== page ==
“[24] Reference to the general propositions we have mentioned is important not because the answer to the issues now being considered can be found by deductive reasoning which takes any or all of them as a premise but because they are values to which the criminal law can be seen to give effect. They are values that may pull in different directions. There are, therefore, cases in which a balance must be struck between them. To take only one obvious example, it is accepted that in order to acquit the innocent, some who are guilty will go unpunished. But conversely, to punish the guilty, some who are innocent will suffer the very real detriments of being charged and tried for an offence they did not commit. It follows that to argue from any one of the considerations we have identified to some rule of universal application is to invite error.”

Where the first case was criminal and there was an acquittal, it may be impossible to say that a given fact was determined to any standard. This makes the application of estoppels inappropriate (Carroll at [35]). Instead, it is recognised that there is a discretion which underlies the special pleas: Connelly v Director of Public Prosecutions [1964] AC 1254 per Lord Pearce at 1364:

“A man ought not to be tried for a second offence which is manifestly inconsistent on the facts with either a previous conviction or a previous acquittal. And it is clear that the formal pleas which a defendant can claim as of right will not cover all such cases. Instead of attempting to enlarge the pleas beyond their proper scope, it is better that the courts should apply to such cases an avowed judicial discretion based on the broader principles which underlie the pleas.” (emphasis in original)

This discretion is the inherent power of the court to prevent an abuse of its process (Carroll at [39]). So, although a plea of autrefois acquit may not technically be available on a particular issue, considerations of double jeopardy may indicate that the laying of the second charge was an abuse of process. Outside of the technical application of autrefois acquit, it may be possible to reveal double jeopardy by comparing the issues in the first trial with those raised in the second. Carroll is an illustration: at the first trial the charge was murder, the only issue was identity, and the accused gave evidence. He was acquitted but subsequently charged with perjury on the basis of his denial of being the killer. The elements of perjury differ from the elements of murder, so autrefois acquit did not assist the defendant, but the High Court unanimously held that the perjury prosecution was an abuse of process and it was stayed.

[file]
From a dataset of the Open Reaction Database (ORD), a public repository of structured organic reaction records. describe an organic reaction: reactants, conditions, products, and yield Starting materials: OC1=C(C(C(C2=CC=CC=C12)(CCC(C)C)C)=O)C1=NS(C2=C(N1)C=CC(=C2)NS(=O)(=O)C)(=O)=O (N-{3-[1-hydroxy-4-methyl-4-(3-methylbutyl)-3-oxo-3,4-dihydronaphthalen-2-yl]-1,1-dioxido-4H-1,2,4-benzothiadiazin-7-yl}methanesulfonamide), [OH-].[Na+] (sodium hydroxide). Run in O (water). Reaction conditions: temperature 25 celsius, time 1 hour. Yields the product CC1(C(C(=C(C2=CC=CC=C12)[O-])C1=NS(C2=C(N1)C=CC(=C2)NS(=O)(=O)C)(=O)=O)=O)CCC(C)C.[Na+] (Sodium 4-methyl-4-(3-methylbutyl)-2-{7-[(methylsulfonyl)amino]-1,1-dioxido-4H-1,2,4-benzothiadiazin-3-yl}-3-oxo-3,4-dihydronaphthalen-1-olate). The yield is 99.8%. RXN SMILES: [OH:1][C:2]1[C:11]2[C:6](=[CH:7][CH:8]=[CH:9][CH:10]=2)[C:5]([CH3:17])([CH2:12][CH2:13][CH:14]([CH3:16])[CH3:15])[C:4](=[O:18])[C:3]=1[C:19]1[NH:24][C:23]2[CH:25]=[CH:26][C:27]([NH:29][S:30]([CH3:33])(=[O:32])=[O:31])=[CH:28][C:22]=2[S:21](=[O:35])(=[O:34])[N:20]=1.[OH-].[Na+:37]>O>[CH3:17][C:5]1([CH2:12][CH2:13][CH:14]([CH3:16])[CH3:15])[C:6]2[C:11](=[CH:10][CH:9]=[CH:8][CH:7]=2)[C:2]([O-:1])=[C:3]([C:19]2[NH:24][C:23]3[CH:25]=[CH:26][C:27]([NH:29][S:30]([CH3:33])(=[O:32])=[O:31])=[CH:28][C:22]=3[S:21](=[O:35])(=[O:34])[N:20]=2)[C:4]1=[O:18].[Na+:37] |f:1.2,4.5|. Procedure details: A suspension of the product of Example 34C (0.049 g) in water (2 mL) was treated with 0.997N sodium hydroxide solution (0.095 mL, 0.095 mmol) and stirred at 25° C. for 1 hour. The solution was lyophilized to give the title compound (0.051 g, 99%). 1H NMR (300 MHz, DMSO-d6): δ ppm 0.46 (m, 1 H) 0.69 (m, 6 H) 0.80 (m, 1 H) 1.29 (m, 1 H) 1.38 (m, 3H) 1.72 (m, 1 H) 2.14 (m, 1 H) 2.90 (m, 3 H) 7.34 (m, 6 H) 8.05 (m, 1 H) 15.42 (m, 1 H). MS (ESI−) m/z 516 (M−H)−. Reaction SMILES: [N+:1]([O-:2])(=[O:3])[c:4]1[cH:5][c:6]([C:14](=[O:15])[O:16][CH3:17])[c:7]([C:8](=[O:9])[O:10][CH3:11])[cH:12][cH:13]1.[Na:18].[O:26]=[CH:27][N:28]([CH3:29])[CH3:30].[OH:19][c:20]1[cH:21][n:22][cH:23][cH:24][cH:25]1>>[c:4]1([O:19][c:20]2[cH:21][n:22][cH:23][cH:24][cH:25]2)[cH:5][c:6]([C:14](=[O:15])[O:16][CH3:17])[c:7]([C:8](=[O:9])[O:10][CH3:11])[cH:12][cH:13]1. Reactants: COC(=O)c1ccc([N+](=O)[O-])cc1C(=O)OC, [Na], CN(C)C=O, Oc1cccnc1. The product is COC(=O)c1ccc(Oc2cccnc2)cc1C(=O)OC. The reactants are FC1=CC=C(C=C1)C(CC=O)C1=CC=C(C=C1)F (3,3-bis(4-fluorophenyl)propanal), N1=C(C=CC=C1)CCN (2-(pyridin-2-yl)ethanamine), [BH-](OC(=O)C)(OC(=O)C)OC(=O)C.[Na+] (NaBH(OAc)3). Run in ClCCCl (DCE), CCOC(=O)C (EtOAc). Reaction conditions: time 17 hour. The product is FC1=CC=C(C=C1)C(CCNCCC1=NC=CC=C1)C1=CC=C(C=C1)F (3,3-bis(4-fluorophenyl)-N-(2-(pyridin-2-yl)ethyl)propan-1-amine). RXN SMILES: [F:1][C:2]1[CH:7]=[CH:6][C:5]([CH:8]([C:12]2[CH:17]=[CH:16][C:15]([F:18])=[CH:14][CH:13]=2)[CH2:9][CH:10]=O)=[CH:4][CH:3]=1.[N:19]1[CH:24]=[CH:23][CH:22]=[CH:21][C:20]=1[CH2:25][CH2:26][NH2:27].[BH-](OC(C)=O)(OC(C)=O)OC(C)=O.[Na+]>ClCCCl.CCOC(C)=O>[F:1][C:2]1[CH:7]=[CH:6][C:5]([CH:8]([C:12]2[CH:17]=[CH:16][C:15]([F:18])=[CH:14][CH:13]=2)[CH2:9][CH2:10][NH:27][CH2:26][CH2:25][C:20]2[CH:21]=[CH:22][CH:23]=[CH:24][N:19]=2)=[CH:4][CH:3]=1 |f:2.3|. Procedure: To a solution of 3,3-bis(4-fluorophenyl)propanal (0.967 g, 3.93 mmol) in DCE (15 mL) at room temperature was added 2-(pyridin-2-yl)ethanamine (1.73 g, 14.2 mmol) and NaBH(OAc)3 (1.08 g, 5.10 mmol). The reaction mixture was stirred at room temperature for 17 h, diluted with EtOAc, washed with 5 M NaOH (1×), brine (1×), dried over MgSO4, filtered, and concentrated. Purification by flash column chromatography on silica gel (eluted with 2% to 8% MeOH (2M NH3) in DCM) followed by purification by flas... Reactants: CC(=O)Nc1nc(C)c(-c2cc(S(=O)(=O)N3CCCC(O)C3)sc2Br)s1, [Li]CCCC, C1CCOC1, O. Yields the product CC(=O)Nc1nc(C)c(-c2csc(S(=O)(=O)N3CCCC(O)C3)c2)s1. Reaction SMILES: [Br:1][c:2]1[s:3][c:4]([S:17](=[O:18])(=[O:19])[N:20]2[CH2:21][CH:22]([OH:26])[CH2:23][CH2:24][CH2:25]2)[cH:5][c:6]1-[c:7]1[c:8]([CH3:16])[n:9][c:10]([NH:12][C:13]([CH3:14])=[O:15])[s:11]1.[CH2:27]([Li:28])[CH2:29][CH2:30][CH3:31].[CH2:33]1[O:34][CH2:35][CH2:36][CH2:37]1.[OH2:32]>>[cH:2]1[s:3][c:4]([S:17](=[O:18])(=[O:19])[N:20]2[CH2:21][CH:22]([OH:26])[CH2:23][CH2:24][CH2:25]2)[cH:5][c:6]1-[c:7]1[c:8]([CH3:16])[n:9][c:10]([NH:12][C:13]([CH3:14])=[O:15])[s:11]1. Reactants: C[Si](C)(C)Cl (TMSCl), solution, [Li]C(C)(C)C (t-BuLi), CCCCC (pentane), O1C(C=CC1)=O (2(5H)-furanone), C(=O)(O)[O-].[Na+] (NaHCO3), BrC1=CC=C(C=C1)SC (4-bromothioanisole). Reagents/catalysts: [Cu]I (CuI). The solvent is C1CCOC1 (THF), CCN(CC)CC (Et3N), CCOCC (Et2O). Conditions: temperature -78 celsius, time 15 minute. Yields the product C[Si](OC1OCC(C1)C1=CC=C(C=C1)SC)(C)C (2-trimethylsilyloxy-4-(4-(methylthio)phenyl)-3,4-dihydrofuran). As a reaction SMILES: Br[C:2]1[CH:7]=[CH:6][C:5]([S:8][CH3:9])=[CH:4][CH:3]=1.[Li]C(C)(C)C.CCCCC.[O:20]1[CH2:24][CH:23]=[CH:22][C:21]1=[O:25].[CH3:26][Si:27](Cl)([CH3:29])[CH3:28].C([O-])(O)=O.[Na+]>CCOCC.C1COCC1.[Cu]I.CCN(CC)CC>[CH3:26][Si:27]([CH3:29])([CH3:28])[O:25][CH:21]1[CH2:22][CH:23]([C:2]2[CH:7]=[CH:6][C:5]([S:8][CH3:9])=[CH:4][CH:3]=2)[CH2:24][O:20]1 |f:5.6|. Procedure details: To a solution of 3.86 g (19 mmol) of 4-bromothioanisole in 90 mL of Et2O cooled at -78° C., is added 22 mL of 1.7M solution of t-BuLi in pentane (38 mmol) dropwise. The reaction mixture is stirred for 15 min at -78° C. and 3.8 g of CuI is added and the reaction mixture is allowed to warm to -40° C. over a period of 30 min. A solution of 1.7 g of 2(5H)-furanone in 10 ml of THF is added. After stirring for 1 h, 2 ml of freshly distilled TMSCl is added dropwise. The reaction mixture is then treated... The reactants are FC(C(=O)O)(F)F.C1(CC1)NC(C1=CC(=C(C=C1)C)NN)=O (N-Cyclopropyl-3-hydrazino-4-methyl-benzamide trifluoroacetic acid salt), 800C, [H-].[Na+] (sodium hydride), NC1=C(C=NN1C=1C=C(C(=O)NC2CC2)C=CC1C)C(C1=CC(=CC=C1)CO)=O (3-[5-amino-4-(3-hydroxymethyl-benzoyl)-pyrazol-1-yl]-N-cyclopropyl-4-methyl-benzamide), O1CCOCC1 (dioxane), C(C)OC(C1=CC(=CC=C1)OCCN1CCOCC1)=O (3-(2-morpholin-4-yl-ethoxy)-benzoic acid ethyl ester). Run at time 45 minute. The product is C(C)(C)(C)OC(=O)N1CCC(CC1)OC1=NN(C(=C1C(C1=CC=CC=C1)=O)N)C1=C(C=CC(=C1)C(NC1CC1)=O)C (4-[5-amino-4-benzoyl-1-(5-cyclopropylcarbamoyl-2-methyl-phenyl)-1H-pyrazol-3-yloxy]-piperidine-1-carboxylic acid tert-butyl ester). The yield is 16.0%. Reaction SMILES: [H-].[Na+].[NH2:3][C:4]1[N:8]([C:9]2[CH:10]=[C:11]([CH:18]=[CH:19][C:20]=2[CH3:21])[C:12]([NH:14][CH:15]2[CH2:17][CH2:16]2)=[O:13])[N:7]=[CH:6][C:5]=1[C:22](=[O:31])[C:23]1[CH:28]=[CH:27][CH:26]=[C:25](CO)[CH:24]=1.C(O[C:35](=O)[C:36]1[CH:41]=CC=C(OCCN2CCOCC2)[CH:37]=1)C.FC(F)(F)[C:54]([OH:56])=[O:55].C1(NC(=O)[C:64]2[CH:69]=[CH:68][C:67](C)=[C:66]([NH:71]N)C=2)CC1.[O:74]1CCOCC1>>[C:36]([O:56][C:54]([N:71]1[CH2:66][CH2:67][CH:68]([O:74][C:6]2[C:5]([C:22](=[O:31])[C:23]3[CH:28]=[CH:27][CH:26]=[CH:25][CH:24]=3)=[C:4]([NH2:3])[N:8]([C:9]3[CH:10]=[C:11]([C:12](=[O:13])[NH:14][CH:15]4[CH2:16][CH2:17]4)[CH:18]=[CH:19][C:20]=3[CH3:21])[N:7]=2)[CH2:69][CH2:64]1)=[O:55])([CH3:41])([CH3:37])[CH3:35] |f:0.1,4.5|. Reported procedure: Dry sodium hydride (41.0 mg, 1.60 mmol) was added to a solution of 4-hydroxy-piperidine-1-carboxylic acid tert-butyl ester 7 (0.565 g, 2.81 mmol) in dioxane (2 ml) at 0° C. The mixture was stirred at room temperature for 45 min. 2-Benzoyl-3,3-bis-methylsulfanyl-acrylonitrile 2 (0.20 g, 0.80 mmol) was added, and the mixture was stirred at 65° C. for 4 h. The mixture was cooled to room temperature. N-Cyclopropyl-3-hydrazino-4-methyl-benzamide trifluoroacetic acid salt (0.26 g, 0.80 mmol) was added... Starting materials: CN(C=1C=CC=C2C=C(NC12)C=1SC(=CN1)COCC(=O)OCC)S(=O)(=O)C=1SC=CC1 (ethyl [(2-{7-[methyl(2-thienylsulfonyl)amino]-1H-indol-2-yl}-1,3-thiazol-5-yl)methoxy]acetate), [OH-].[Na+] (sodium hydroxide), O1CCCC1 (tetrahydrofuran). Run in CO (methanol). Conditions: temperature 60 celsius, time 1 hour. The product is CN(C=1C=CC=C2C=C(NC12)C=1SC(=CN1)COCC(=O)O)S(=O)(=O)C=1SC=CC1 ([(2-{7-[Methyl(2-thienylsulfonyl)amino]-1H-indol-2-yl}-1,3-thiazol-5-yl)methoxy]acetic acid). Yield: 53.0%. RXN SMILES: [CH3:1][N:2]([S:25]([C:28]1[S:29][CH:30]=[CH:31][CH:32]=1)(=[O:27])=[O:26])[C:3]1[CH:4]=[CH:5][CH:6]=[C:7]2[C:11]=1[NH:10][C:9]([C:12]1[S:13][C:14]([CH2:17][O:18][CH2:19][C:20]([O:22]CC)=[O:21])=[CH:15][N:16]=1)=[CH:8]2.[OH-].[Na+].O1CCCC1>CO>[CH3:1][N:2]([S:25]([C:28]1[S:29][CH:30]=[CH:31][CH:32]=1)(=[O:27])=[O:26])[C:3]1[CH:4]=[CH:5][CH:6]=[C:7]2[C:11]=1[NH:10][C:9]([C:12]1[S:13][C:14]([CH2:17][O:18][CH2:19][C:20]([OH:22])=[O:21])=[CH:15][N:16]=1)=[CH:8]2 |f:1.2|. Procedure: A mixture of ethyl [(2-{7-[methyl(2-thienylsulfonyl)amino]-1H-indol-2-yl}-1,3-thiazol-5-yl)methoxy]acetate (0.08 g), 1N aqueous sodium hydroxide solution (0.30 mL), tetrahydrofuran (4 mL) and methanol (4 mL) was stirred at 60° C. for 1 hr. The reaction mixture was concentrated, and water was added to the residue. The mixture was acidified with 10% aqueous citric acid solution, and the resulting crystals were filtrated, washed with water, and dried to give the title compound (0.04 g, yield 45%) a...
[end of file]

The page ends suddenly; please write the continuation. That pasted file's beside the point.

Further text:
While issue estoppel has no place in criminal law in Australia (Rogers v R [1994] HCA 42; (1994) 181 CLR 251), the UK (R v Humphrys [1977] AC1) and New Zealand (R v Davis [1982] 1 NZLR 584 (CA)), this is not so in Canada: R v Mahalingan [2008] SCC 63 (14 November 2008), discussed here on 15 November 2008. In that case the issue was whether evidence that the defendant had attempted to interfere with a witness, a charge on which he had been acquitted, was admissible at his trial for aggravated assault. It should be obvious that, unlike in Carroll, proof of the second charge did not entail contradicting the acquittal, but the majority of the Supreme Court of Canada held that issue estoppel applied because it included findings of reasonable doubt on an issue. It seems clear that the Canadian approach, committed as it is to the use of the res judicata-based estoppels, is having its limitations reduced by a fiction that a finding of a reasonable doubt is a determination of an issue.